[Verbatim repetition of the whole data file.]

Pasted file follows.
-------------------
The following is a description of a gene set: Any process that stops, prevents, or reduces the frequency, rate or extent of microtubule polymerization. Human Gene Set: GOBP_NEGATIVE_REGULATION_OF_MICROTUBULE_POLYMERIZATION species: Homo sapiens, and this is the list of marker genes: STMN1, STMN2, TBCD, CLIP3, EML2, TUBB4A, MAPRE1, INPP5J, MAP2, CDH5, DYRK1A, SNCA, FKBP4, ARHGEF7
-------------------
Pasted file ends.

The following is a description of a gene set: Any process that stops, prevents, or reduces the frequency, rate or extent of microtubule polymerization. Human Gene Set: GOBP_NEGATIVE_REGULATION_OF_MICROTUBULE_POLYMERIZATION species: Homo sapiens, and this is the list of marker genes: STMN1, STMN2, TBCD, CLIP3, EML2, TUBB4A, MAPRE1, INPP5J, MAP2, CDH5, DYRK1A, SNCA, FKBP4, ARHGEF7